The basic parallels between the economies of the American Gulf Coast and Malawi are striking: From Karonga to Mangochi, millions of Malawians make their living by fishing in Lake Malawi, feeding millions more by harvesting chambo, usipa, kampango, and other species through healthy, small-scale operations. Another large segment of Malawi’s population depends on income from tourists drawn to such resort areas as Nkhata Bay and Cape Maclear by the lake’s pristine water clarity and clean, sandy beaches.

Moreover, Lake Malawi possesses two qualities that distinguish it from the Gulf of Mexico and magnify the threat posed by oil drilling in its waters: First, the lake – along with its two Great Lake counterparts to the north – supports more biodiversity than any other lake in the world, with roughly 1,000 different species of fish thriving in its clear waters.

In addition to serving as a source of fascination and scholarship for biologists worldwide, this abundance of aquatic life, coupled with consistently impressive water clarity, has allowed Malawi to develop into a prime destination for snorkeling and diving – activities that have never seemed especially inviting in the muddy Gulf of Mexico. Indeed, many, if not most, foreign tourists engage in one of these activities while visiting the major lake resorts. Thus, while the Deepwater Horizon spill did not significantly harm such forms of tourism in the United States, a significant oil spill in Lake Malawi would likely!  have a ruinous effect on these major forces behind the tourism economy here.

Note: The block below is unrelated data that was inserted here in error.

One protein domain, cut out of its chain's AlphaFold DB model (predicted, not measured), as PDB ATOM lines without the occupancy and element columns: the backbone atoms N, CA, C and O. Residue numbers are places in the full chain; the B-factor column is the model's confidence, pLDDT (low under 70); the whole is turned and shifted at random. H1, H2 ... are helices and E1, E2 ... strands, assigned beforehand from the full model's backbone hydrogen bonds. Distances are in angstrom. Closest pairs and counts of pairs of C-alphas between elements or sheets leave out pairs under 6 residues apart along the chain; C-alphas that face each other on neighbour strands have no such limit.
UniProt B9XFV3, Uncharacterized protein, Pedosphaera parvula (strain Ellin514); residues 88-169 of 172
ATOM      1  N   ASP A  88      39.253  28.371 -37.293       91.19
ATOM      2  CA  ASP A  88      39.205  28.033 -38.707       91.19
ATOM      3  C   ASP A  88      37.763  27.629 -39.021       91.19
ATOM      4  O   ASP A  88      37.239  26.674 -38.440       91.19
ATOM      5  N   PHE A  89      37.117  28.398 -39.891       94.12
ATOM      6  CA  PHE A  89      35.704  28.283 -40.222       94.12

Second, Lake Malawi is, well, a lake. The oil from the Deepwater Horizon spill dispersed somewhat thanks to oceanic currents and the Gulf’s considerable depth – to the point, in fact, where researchers cannot even find a large portion of the spilled oil (though its harmful ecological effects are, of course, becoming increasingly evident).

Lake Malawi, on the other hand, is comparatively shallow and stagnant. Thus, it stands to reason that any oil spilled in the lake would not benefit from the same natural dispersion as would a similar spill in the open ocean. Depending on the size and location of the spill as well as the timeliness and adequacy of the cleanup effort, Lake Malawi’s ecosystems and the industries they support could well be destroyed by a spill a mere fraction the size of the Deepwater Horizon disaster.

Entertain for a moment, then, such a post-spill vision of the lake: Iridescent globules of petroleum replace the lake’s legendary array of cichlids. Fish eagles, coated in crude, flounder in the shallows. No more dried chambo in the market. No more foreign tourist dollars flowing in at Nkhata Bay or Cape Maclear. And no more usipa next to your nsima.

All for a one-time payday that will likely only provide a substantial benefit to foreign oil conglomerates and the MPs who championed them.

Ask yourself, Malawi: Is it worth it?

**Ben Fuchs and John Hays work in Malawi as legal clerks with Friends of the Earth International, a Netherlands-based environmental organization with affiliates in 76 countries worldwide. They are also currently studying at Tulane University Law School in New Orleans, Louisiana, USA.